The Federal Reserve said Monday that GMAC is the only one of 19 stress-tested banks that needs more capital to withstand losses if the economy softens.
GMAC, a crucial player in the U.S. auto industry, has been unable to raise the $11.5 billion regulators said it needed after stress test results were announced in May. The Fed says the finance company is expected to close the gap with more money from the $700 billion financial bailout.
GMAC, already the recipient of $12.5 billion in taxpayer infusions, is negotiating with regulators over how much more it will receive.
The Detroit-based lender expects to meet its additional capital requirements under the stress test program, and is in “active dialogue” with Treasury about its next round of bailout money, said GMAC spokeswoman Gina Proia. Those funds will be used to fulfill the stress test requirement “and not to resolve any new matter related to our business,” she added.
GMAC provides wholesale financing to many General Motors and Chrysler dealerships to pay for the vehicles on their lots. The company also operates a mortgage lending unit — Residential Capital — which has been pummeled by the housing market downturn. It runs an insurance unit and an online banking unit called Ally Bank.
Treasury Secretary Timothy Geithner said the success of the other 18 companies showed that the financial sector has become far more stable since January.
“Banks are repaying the taxpayers with interest, and credit is coming back, but we need to reinforce that improvement and ensure that small and medium-sized businesses can borrow to create jobs,” he said in a statement.
The test results in May found that 10 of the 19 largest banks needed an extra cushion of capital to withstand deeper losses they would see if the recession worsened. They were given six months to raise a total of $74.6 billion of capital. The Fed said Monday that they have raised a total of $77 billion.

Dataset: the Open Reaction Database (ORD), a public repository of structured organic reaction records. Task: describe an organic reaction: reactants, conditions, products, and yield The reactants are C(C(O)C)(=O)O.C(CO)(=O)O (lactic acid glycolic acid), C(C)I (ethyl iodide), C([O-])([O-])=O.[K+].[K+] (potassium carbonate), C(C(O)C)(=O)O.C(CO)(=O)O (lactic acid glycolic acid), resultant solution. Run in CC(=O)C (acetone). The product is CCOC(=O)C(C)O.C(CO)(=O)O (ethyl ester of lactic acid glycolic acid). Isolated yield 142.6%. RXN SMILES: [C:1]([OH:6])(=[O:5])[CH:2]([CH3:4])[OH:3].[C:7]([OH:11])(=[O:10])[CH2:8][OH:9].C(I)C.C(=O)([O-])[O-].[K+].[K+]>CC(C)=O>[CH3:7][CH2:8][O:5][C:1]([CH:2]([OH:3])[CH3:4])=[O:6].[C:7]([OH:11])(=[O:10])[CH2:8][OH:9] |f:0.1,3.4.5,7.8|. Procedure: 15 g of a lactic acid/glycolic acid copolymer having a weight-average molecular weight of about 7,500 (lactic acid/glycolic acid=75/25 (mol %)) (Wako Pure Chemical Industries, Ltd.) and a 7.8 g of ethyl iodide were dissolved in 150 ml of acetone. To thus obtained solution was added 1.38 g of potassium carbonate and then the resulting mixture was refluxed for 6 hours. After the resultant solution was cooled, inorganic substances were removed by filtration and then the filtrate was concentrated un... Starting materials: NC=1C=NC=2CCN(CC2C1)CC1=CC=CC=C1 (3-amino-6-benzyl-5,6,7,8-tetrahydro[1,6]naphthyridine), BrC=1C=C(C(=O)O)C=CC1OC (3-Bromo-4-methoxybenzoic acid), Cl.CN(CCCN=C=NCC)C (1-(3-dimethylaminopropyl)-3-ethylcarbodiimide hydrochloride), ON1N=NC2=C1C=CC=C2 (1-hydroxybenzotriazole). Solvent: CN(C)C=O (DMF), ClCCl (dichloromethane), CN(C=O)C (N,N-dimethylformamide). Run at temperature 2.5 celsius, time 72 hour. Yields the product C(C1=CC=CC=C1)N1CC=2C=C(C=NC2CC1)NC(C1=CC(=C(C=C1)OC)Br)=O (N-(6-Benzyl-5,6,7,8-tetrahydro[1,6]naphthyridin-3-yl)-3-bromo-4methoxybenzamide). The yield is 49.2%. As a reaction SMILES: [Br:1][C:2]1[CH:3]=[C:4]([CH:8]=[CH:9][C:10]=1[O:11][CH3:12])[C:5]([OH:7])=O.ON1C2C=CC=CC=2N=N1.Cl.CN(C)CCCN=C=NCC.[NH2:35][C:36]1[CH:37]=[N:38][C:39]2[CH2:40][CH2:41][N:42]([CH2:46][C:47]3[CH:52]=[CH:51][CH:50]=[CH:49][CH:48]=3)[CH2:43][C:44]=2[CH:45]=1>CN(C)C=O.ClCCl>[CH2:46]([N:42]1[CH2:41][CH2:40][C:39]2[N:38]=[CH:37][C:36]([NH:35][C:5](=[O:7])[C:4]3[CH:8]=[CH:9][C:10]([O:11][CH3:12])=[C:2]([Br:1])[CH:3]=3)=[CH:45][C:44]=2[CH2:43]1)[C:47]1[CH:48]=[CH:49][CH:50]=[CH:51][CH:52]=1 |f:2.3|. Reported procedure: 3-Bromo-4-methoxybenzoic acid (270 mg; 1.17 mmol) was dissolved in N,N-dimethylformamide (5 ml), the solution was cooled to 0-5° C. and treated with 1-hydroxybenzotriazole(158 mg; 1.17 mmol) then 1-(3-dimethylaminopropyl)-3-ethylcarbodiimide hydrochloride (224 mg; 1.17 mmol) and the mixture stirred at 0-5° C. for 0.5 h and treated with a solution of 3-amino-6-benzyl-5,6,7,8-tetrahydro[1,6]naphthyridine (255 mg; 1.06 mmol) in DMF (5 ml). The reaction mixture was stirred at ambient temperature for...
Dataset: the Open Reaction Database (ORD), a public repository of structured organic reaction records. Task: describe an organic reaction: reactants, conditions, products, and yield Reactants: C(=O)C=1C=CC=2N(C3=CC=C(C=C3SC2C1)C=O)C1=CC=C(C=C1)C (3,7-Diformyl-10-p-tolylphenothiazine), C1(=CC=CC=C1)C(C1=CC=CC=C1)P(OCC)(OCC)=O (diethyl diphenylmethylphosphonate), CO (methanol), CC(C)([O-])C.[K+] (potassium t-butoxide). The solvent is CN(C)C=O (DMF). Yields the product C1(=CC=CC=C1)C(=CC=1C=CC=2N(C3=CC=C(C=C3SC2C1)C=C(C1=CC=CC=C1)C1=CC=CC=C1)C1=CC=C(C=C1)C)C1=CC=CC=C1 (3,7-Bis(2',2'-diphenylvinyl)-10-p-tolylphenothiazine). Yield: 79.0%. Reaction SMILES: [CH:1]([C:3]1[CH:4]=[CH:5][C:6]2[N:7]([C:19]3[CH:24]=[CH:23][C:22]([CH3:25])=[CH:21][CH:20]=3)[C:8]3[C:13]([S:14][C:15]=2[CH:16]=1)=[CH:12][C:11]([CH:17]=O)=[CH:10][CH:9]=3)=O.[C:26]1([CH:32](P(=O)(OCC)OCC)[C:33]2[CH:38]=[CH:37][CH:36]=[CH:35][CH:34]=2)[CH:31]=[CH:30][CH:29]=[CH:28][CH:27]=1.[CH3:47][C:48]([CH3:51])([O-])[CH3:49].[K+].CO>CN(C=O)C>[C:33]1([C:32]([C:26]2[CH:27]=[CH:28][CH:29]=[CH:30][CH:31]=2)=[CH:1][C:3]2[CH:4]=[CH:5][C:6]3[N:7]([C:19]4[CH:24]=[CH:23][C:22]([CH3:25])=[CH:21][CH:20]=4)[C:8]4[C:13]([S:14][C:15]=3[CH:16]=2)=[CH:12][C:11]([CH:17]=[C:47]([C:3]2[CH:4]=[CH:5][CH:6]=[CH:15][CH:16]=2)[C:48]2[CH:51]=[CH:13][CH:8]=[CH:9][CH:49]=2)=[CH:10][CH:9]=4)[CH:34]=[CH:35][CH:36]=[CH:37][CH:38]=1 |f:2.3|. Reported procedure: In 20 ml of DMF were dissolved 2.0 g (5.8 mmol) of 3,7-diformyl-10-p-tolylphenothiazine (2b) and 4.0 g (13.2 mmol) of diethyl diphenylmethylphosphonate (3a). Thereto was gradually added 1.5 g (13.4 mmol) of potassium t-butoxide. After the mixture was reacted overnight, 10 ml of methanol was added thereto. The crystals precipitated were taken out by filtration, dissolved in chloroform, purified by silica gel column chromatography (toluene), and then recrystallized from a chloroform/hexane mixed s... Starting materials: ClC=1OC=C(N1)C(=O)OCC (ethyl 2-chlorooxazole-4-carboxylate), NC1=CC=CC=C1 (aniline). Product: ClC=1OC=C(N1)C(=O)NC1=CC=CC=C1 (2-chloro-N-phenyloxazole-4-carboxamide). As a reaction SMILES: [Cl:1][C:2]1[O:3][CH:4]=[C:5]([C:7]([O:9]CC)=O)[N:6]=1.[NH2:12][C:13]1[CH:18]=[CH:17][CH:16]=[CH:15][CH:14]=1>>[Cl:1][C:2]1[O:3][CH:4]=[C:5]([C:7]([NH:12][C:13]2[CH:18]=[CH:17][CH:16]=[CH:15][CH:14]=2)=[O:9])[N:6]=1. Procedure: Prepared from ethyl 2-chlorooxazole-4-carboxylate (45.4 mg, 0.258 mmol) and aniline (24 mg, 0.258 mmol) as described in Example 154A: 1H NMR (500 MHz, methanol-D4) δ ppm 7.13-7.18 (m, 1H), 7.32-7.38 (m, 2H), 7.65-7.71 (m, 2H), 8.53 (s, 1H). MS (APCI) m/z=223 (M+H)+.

GMAC could not raise money in part because investors needed to charge high interest rates to offset the risk that the company could fail.
The other nine banks, including Bank of America Corp., Wells Fargo & Co. and Citigroup Inc., raised the money from private investors, by selling assets or by converting preferred equity into common shares.
GMAC was previously owned by General Motors Corp. GM later sold a majority stake and GMAC spread its lending into other areas, such as home mortgages.
Like most financial companies, GMAC struggled to find financing when the credit markets seized up. Its bonds are rated at junk status by major ratings agencies, further complicating its ability to raise new funds. GMAC recently used a Federal Deposit Insurance Corp. program to help it issue debt backed by the government’s top rating.
Analysts have suggested that a further infusion of government aid could help improve GMAC’s financial stability. But it remains dependent on a broader economic recovery in some of its key markets, like autos, Moody’s Investors Service analyst Mark Wasden wrote in a credit research note last week.
“GMAC’s ratings will be constrained as long as recovery in the auto industry remains elusive,” Wasden said.
The stress tests subjected banks’ balance sheets to two economic scenarios. One was meant to look like the recession and recovery analysts expected. The second was envisioned as a much worse recession.
Banks were told to raise enough money to withstand the losses they would see under the harsher scenario. Loss projections were based on an unemployment rate of 8.9 percent in 2009. Unemployment last month reached 10.2 percent.
But other parts of the economy are faring better than the test envisioned. For example, the test had home prices falling 22 percent between the end of 2008 and the end of 2009. Prices only fell 5.5 percent in the first half of 2009, and have been improving for the past three months.
Some analysts have criticized the additional bailout as an equity investment in an otherwise insolvent company. GMAC’s bailouts have come from Treasury’s automaker rescue program, rather than from the pool of money designated to shore up healthy banks.